Basically:

We bicycled around and checked out the limestone peaks of Viñales.

Then we took a convertible taxi east to Santa Clara to see Che Guevara’s statue & sample a $.04 hamburger.

A slow bus journey took us down to Trinidad for more dancing and partying in caves.

Along the coast we dropped into Santiago de Cuba for …. hmmm not sure really, an old fortress and a nice view.

But then we found Baracoa, a beautiful little town (the first capital of Cuba and was where Christopher Columbus landed) on the eastern tip of Cuba, full of friendly people and a somewhat different look & feel to what we had experienced over the previous 2 weeks.

To me Baracoa was a taste of what everyone could have been like in Cuba if we didn’t stand out as foreigners with dollar signs floating above our heads. And we even managed to find ourselves out amongst the nature of Baracoa on top of  the table top hill “El Yunque”.

And managed to do this whilst using both the CUC & CUP money systems (what a feat!).

 

Everything in Cuba pretty much seems very old, and recycled. I met one truck driver whose truck dated back from 1954. He said his Dad had given him the truck 20 years ago, and his father’s father 20 years before that. And the old truck keeps on running (on a slightly more efficient diesel engine).

 

The poverty in Cuba is blatant and is an obvious explanation for the plethora of entrepreneurs. Perhaps it is all to do with the sanctions imposed by the US back in the day, or maybe Fidel’s plan of self sustainability just didn’t work out or wasn’t completely well thought out. Perhaps I should read a book about it all.

 

So, yeah i get it, should you go there (because you value my travel opinions so strongly of course) ?

YES! A big fat YES! I mean NO! I mean… work it out for yourself!

 

We’ve met way too many people with such positive views on their experiences in Cuba that it really must be awesome. We went in fairly unprepared and had to learn the ropes as we went, and especially after our chill time in Mexico we were really just not ready.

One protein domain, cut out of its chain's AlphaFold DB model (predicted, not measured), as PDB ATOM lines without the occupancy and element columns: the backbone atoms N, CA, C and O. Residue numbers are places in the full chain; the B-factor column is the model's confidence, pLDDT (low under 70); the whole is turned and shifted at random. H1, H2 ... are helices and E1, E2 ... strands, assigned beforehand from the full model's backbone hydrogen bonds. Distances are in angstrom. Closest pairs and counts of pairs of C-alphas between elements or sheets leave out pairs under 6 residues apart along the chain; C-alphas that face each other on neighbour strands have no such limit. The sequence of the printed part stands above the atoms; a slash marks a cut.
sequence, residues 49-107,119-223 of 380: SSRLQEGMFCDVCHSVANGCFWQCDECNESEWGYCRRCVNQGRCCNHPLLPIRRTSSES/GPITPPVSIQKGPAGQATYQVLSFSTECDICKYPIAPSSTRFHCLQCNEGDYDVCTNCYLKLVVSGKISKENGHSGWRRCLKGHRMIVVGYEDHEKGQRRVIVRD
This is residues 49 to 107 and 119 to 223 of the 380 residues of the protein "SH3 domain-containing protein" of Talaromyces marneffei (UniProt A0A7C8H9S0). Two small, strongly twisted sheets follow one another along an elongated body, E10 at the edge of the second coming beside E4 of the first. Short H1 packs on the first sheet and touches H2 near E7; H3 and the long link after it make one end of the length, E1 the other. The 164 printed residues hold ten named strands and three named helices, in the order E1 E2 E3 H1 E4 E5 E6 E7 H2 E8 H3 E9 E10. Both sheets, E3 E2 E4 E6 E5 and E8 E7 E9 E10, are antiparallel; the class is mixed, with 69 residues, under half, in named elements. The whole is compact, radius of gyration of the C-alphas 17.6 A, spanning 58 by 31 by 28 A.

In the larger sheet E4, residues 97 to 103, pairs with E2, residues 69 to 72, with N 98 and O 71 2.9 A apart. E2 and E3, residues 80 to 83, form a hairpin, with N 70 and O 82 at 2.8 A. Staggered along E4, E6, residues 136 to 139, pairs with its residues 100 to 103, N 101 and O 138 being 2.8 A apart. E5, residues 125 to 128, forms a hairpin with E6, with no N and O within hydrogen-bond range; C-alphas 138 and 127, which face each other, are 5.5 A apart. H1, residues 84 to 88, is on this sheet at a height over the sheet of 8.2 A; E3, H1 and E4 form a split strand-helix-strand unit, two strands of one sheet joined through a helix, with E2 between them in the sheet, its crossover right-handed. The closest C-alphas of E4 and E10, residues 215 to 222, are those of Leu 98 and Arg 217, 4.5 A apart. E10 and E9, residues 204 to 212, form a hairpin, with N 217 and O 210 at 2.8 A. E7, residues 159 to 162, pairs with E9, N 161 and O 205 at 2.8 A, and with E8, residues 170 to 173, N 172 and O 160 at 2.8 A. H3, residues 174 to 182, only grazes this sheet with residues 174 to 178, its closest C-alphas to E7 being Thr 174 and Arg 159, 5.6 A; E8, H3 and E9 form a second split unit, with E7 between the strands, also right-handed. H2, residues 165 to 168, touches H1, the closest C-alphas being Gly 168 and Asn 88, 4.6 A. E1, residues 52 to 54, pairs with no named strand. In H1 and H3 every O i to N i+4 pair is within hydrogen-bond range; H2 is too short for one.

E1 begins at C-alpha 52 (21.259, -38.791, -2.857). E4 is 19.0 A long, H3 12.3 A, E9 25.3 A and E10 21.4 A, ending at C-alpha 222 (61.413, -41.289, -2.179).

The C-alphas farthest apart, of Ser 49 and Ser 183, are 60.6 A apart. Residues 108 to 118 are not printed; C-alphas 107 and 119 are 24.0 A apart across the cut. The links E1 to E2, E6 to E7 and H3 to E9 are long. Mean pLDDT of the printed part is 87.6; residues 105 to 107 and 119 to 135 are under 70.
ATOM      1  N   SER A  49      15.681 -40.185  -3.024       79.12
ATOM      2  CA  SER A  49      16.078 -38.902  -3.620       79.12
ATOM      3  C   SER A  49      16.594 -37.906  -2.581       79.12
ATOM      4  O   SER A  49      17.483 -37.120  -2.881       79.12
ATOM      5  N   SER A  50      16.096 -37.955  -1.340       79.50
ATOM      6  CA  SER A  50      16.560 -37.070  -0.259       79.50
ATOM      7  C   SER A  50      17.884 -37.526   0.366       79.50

(photos coming soon)


Planet Kapow 21 : Tulum to Cancun

The final episode of our Mexican leg on our way to the bottom of South America. Yes, there’s still quite a ways to go! And yes once you feast your eyes on this latest ep you might somehow realise that we are slightly behind on the episodes too!

But, you will really enjoy this one I promise.

We visit Tulum, spend xmas there, and spend a good few minutes talking about our favourite memories of our Mexican experience. Then, we head to Cancun…

As per usual head on over to Planet Kapow, sit back, have a read, and take in all that is our final Mexican PK episode.
Cuba, you’re next!

http://www.planetkapow.com/1641

Planet Kapow 20 : Palenque to Merida

Ruins. Lotsa ruins. But amazing ruins!
THIS. IS. PALENQUE!!!!!!

After the a rather chilled tie in San Cristobal de las Casas we headed north on an overnight bus to Palenque. After Egypt I would say this place is one of the most impressive ancient sites I have seen.
To top off a trip to Palenque we headed north and swam in the blue sinkholes (ceynotes) of Cuzuma. The clarity of the water was amazing, and they fact that these sinkholes exist with swimmable conditions is beyond cool.

Read the adventure, and come experience the awe that is episode 20 of Planet Kapow:
http://www.planetkapow.com/1626